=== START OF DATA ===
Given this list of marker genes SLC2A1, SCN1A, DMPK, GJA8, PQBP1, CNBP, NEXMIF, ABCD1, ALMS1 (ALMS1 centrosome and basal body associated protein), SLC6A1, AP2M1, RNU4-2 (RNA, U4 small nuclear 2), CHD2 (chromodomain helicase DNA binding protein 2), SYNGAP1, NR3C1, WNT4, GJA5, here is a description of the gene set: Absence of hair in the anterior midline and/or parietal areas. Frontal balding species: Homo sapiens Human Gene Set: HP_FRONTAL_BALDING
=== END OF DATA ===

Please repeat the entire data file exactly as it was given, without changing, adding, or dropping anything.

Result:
Given this list of marker genes SLC2A1, SCN1A, DMPK, GJA8, PQBP1, CNBP, NEXMIF, ABCD1, ALMS1 (ALMS1 centrosome and basal body associated protein), SLC6A1, AP2M1, RNU4-2 (RNA, U4 small nuclear 2), CHD2 (chromodomain helicase DNA binding protein 2), SYNGAP1, NR3C1, WNT4, GJA5, here is a description of the gene set: Absence of hair in the anterior midline and/or parietal areas. Frontal balding species: Homo sapiens Human Gene Set: HP_FRONTAL_BALDING